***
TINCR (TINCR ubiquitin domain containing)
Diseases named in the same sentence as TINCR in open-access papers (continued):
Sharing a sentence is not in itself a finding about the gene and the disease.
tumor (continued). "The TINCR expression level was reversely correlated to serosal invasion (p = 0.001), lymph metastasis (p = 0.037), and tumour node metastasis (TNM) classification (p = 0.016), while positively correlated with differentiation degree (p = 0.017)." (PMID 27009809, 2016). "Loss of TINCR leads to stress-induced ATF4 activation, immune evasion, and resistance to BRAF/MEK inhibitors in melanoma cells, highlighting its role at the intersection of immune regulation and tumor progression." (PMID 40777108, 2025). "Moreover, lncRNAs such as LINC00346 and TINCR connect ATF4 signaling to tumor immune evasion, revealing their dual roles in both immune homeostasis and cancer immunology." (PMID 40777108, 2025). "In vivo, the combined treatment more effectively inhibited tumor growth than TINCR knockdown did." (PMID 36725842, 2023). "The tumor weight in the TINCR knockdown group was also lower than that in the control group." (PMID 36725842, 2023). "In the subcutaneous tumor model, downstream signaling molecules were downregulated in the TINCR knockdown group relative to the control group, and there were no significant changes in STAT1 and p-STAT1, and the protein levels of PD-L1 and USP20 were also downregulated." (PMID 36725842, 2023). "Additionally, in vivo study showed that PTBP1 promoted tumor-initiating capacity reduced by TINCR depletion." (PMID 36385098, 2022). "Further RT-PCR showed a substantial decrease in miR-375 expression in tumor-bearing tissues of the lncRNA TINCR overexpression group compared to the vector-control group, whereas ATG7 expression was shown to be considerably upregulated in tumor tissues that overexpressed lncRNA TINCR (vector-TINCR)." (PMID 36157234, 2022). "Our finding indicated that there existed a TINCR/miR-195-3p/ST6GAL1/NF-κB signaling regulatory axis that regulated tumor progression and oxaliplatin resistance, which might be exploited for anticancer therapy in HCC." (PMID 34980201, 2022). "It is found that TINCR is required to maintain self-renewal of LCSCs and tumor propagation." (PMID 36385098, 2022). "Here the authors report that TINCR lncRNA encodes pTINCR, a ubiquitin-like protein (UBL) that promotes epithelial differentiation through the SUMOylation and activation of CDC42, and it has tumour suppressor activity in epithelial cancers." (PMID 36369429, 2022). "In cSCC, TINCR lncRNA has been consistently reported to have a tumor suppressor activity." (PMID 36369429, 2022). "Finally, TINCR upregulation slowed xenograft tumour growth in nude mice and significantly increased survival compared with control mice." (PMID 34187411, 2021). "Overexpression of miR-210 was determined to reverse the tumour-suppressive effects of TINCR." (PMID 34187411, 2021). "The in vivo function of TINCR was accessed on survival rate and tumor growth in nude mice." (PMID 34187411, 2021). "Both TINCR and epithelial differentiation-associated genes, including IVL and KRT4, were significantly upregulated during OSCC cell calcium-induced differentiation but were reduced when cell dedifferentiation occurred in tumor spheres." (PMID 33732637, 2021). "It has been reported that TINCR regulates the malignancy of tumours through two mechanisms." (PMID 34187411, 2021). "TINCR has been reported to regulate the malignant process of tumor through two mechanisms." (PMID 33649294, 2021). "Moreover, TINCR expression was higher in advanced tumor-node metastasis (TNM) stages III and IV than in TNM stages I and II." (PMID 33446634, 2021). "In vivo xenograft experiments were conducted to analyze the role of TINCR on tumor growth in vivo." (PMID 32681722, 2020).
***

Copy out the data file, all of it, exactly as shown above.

TINCR (TINCR ubiquitin domain containing)
Diseases named in the same sentence as TINCR in open-access papers (continued):
Sharing a sentence is not in itself a finding about the gene and the disease.
tumor (continued). "The TINCR expression level was reversely correlated to serosal invasion (p = 0.001), lymph metastasis (p = 0.037), and tumour node metastasis (TNM) classification (p = 0.016), while positively correlated with differentiation degree (p = 0.017)." (PMID 27009809, 2016). "Loss of TINCR leads to stress-induced ATF4 activation, immune evasion, and resistance to BRAF/MEK inhibitors in melanoma cells, highlighting its role at the intersection of immune regulation and tumor progression." (PMID 40777108, 2025). "Moreover, lncRNAs such as LINC00346 and TINCR connect ATF4 signaling to tumor immune evasion, revealing their dual roles in both immune homeostasis and cancer immunology." (PMID 40777108, 2025). "In vivo, the combined treatment more effectively inhibited tumor growth than TINCR knockdown did." (PMID 36725842, 2023). "The tumor weight in the TINCR knockdown group was also lower than that in the control group." (PMID 36725842, 2023). "In the subcutaneous tumor model, downstream signaling molecules were downregulated in the TINCR knockdown group relative to the control group, and there were no significant changes in STAT1 and p-STAT1, and the protein levels of PD-L1 and USP20 were also downregulated." (PMID 36725842, 2023). "Additionally, in vivo study showed that PTBP1 promoted tumor-initiating capacity reduced by TINCR depletion." (PMID 36385098, 2022). "Further RT-PCR showed a substantial decrease in miR-375 expression in tumor-bearing tissues of the lncRNA TINCR overexpression group compared to the vector-control group, whereas ATG7 expression was shown to be considerably upregulated in tumor tissues that overexpressed lncRNA TINCR (vector-TINCR)." (PMID 36157234, 2022). "Our finding indicated that there existed a TINCR/miR-195-3p/ST6GAL1/NF-κB signaling regulatory axis that regulated tumor progression and oxaliplatin resistance, which might be exploited for anticancer therapy in HCC." (PMID 34980201, 2022). "It is found that TINCR is required to maintain self-renewal of LCSCs and tumor propagation." (PMID 36385098, 2022). "Here the authors report that TINCR lncRNA encodes pTINCR, a ubiquitin-like protein (UBL) that promotes epithelial differentiation through the SUMOylation and activation of CDC42, and it has tumour suppressor activity in epithelial cancers." (PMID 36369429, 2022). "In cSCC, TINCR lncRNA has been consistently reported to have a tumor suppressor activity." (PMID 36369429, 2022). "Finally, TINCR upregulation slowed xenograft tumour growth in nude mice and significantly increased survival compared with control mice." (PMID 34187411, 2021). "Overexpression of miR-210 was determined to reverse the tumour-suppressive effects of TINCR." (PMID 34187411, 2021). "The in vivo function of TINCR was accessed on survival rate and tumor growth in nude mice." (PMID 34187411, 2021). "Both TINCR and epithelial differentiation-associated genes, including IVL and KRT4, were significantly upregulated during OSCC cell calcium-induced differentiation but were reduced when cell dedifferentiation occurred in tumor spheres." (PMID 33732637, 2021). "It has been reported that TINCR regulates the malignancy of tumours through two mechanisms." (PMID 34187411, 2021). "TINCR has been reported to regulate the malignant process of tumor through two mechanisms." (PMID 33649294, 2021). "Moreover, TINCR expression was higher in advanced tumor-node metastasis (TNM) stages III and IV than in TNM stages I and II." (PMID 33446634, 2021). "In vivo xenograft experiments were conducted to analyze the role of TINCR on tumor growth in vivo." (PMID 32681722, 2020).